Some say yes, but in my opinion that is one of the powers of Satan that Jesus bound. It is bound in the effect that no force external can force its self on a man today unless the individual allows it. That said, notice a communication from Peter. 2Pe 1:13-14 ESV I think it right, as long as I am in this body, to stir you up by way of reminder, (14) since I know that the putting off of my body will be soon, as our Lord Jesus Christ made clear to me.
Check that out in many translations. Notice the description his of dual body as Peter speaks, noting that he explains that Jesus identified this to him. Put this to the test.
Thanks for your note.
Yes, I remember Legion and the swine.
You asked “For what purpose would you think that men were taught that demons could inhabit a body as in these examples?” I don’t know – probably at least to show the power of Christ and his relationship to the supernatural and to help show he was divine. “Is that still happening today?” I don’t see any reason to think that demons are not still active. You could be right that Jesus restricted that power of Satan and/or of the demons before he left Earth, leaving us only or mostly with human-generated evil and natural evil (for lack of better term – tsunamis, cancer, and the like), which seems to be enough evil that we don’t need demon-generated evil on top of it. But, again, I just don’t know and that particular question isn’t something I’ve thought deeply about it.
2 Peter 1:13 seems ambiguous. Hard to know if Peter is referring to his spirit separate from his soul or is just a further metaphor for dying. (NLT translate it as “For our Lord Jesus Christ has shown me that I must soon leave this earthly life,”).
This is an interesting subject, one I should dive in to some time.
I am in firm agreement that consciousness continues to remain intake, even after death. Since we are in agreement about this, it raises some questions.
1. To what extent do you believe in the concept of Heaven and Hell? Are they just metaphors or are they literal places?
2. If you do believe that Heaven is a literal place, do you think belief in the Gospel is a requirement for entrance into Heaven? If it’s not a requirement, does that minimize the power of the Gospel? Or, if Heaven is not a literal place, does that minimize the power of the Gospel (after all, we all operate on incentives and if there is no reward for the sacrifice in this life, how can that be existentially compelling)? For me, consistently pursuing the good and the true depends largely on the existential belief that God will reward faithfulness and punish injustice. Without that, the existential fuel would dissipate.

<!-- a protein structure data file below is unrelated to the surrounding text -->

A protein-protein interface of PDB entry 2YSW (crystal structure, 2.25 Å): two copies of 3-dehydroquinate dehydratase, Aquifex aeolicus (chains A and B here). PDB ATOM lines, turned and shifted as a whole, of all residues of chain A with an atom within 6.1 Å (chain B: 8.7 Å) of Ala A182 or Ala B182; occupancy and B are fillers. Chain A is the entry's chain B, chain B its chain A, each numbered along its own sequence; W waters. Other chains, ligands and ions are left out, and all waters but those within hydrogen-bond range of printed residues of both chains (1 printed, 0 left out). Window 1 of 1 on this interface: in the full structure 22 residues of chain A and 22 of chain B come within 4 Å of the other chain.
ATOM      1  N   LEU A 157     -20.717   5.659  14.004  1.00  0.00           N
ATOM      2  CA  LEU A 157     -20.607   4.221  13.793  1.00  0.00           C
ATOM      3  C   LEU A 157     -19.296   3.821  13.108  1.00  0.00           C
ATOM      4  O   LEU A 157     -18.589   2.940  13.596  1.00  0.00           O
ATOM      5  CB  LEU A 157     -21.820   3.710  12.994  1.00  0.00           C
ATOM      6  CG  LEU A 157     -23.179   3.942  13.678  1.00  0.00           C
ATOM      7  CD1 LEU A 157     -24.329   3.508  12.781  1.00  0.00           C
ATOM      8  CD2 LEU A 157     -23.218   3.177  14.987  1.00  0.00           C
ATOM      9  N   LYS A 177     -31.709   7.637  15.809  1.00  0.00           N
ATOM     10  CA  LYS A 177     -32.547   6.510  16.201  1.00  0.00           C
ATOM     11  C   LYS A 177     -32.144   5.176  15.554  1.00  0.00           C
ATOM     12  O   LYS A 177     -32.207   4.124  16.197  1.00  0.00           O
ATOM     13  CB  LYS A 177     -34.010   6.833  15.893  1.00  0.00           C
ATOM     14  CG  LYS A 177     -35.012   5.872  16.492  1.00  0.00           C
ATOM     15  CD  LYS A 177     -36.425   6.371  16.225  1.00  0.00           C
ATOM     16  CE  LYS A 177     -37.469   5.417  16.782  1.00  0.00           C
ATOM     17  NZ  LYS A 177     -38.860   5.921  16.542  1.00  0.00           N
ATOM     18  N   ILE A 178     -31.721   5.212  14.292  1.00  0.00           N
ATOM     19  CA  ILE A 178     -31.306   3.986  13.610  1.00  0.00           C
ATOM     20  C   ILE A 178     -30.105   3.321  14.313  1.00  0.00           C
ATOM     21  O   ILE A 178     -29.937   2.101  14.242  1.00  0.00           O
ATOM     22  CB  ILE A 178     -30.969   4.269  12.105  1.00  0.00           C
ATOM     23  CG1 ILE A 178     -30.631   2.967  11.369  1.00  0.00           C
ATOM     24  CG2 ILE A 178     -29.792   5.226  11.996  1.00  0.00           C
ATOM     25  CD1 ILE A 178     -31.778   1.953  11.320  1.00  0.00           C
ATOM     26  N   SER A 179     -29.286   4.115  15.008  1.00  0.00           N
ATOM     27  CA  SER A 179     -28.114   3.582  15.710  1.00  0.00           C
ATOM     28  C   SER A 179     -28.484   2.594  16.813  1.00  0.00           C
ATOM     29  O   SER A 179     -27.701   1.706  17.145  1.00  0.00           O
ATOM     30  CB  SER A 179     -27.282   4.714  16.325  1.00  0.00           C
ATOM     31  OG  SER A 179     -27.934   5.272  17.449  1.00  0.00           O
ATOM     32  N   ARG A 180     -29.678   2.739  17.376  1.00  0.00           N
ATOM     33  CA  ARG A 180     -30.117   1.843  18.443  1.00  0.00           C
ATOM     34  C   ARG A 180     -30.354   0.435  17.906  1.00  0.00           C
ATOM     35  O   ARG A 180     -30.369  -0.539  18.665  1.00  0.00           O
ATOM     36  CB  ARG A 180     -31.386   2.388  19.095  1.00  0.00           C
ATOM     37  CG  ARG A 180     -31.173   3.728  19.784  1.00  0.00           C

Hi Anthony, Thank you for your comment / questions.
On (1), I think heaven as a “place” is well attested and have no hesitations on it. What exactly place means here, that is a different question. I don’t know.
Hell is much less so attested, and I have lots of hesitation about it. How can heaven be what heaven is represented to be if and when people I love aren’t there?
As one of my favorite folk singers says, any kind of heaven everybody doesn’t get in won’t seem like heaven to me. With hell’s likely absence from the OT, and the questions raised about its alleged expressions in the NT (e.g., Gehenna as a trash fire, metaphor v literal description, etc.) and the ambiguity there (e.g., fire of an everlasting torture vs of annihilation vs a separation from God) and questions around duration (e.g., infinity vs temporary) and as permanent (e.g., can make a different decision once arrive), the contradiction with the concept of a loving God, etc., etc., I don’t think folks who don’t believe in hell, at least as generally expressed, are unreasonable.
For me, I haven’t rejected it and haven’t embraced hell, either, and I have a lot of doubt about it. It isn’t something I’ve really deep-dived on. I don’t think I’ve ever written on it.
I’ve had a book sitting on my shelf as to-be-read for some time called Four Views on Hell: Second Edition (Counterpoints: Bible and Theology). I’ve heard good things about it as source that takes a thoughtful and scholarly look at the questions in a balanced way. I hope to get around to reading it sometime soon.
On (2), I hope that everybody gets into heaven. I suppose your question in part depends on what you mean by “the Gospel.” For me, the power of the words and deeds of Jesus, coupled with his resurrection, cannot be minimized. Whatever it establishes and provides, it establishes and provides. If it is universal, regardless of a belief, I think that would be great, and I suppose that would maximize its power.
I don’t think I view or act as you expressed (“God will reward faithfulness and punish injustice. Without that, the existential fuel would dissipate.”) as I think that a Christian’s desire to act in conformity with the desire of God is an act of love and relationship, rather than an act of transaction (do good, get rewarded, do bad, get punished), at least in its preferred form.
Hope that helps.